Home >Companies >News >ARCs seek clarity on why RBI nixed Aircel sale plan

NEW DELHI/MUMBAI : The Association of ARCs in India, a body representing asset reconstruction companies, has written to the Reserve Bank of India (RBI) seeking clarity on why the regulator has rejected the resolution plan for bankrupt telecom operator Aircel Group, said a person aware of the development.

The central bank has rejected the resolution plan submitted by UV Asset Reconstruction Co Ltd for acquiring the assets of Aircel, saying the plan does not conform to the guidelines of the Securitisation and Reconstruction of Financial Assets and Enforcement of Security Interest (Sarfaesi) Act, said the person requesting anonymity.

RBI has also rejected another insolvency resolution plan submitted by UV ARC, the person said.

“We have written to RBI. We want to know the reason for rejecting the plan of UV ARC because IBC allows asset reconstruction companies to participate in resolution processes... The Insolvency and Bankruptcy Code (IBC) was introduced much later than Sarfaesi and overrides all other previous Acts," the person said. The Sarfaesi Act has been in place since 2002, while IBC was introduced in 2016.

RBI’s primary objection is that instead of buying debt, an ARC is buying equity in a company, said a banker aware of the discussions. Lenders, he said, have been going back and forth, meeting RBI officials since June trying to point out that it is a viable resolution plan.

An email sent to UV ARC remained unanswered.

Under RBI guidelines in force since 2017, ARCs can hold more than 26% equity in a borrower after debt to equity conversion if they meet certain norms. The UV ARC resolution plan involved the ARC getting 76% stake in the company in the first five years, with the financial creditors getting the rest.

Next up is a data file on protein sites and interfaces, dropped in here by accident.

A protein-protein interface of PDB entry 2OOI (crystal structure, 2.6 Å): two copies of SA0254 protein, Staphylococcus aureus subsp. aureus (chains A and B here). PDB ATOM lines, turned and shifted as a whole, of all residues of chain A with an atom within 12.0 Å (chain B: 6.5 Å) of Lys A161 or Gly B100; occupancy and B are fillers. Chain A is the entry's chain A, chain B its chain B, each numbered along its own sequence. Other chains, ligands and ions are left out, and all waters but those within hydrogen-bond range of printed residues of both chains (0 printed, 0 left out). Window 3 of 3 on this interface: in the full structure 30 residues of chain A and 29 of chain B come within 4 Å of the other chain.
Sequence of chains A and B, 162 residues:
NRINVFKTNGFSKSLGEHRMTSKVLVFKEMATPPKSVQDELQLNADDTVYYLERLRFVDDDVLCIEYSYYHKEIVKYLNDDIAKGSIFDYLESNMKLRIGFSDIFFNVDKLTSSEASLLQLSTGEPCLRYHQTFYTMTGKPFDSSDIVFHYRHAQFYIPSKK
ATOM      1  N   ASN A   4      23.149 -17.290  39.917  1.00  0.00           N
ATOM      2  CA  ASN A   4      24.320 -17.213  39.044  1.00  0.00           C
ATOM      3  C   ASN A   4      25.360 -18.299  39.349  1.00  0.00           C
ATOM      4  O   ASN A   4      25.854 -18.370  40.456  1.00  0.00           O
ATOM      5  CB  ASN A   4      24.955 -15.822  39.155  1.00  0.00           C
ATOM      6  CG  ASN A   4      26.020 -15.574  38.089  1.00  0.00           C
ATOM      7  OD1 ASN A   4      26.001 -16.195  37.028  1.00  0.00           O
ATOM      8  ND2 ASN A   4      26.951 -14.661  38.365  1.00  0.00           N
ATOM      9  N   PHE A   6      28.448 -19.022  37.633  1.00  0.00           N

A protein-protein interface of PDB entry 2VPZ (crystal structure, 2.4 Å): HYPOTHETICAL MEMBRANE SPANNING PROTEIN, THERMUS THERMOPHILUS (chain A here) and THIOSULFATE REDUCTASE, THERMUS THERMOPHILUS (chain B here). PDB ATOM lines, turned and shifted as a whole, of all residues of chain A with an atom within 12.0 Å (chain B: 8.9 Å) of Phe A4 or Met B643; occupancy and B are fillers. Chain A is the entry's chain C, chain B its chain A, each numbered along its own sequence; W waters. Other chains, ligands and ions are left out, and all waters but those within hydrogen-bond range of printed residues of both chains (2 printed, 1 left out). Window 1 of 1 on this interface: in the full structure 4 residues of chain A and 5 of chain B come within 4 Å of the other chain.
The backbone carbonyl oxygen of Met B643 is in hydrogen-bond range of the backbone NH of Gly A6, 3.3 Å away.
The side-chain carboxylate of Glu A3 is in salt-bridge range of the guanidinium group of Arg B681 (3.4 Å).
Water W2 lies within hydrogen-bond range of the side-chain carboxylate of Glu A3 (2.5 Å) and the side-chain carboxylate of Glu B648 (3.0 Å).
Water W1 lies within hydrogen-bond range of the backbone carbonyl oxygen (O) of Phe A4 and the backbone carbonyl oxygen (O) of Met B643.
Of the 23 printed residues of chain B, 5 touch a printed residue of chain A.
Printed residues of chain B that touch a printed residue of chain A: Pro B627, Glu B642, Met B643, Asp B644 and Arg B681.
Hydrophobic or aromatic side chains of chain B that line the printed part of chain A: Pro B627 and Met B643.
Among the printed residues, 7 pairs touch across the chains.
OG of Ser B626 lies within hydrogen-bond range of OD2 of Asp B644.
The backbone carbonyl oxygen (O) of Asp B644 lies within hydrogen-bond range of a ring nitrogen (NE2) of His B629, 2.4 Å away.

The National Company Law Tribunal had in June approved a 6,630 crore bid by UV ARC for Aircel. UV ARC has also emerged as the highest bidder for another bankrupt telco, Reliance Communications Ltd. Both resolution plans have been challenged by the department of telecommunications (DoT) as it fears it may not recover dues, including adjusted gross revenue (AGR), from the resolution of these bankrupt telcos.

Aircel has a liability of 12,289 crore in AGR dues to the government, while RCom owes 25,199 crore, including spectrum usage charges and licence fees.

RBI also does not want ARCs to participate in IBC resolutions and the lenders to Aircel and UV ARC are taking a legal opinion on the matter, said another person aware of the development. “The rejection came this month after several rounds of discussions trying to convince the RBI that IBC has a non-obstante clause, meaning it has an overriding effect on other laws contrary to it," the person said.

Legal experts believe that the inclusion of ARCs as resolution applicants under IBC needs more clarity as the regulator has not objected to plans submitted by ARCs in earlier cases. If RBI wishes to come up with specific regulations for ARCs to follow while submitting resolution plans, that step may give more clarity to the situation, said Akshay Nagpal, partner, L&L Partners.

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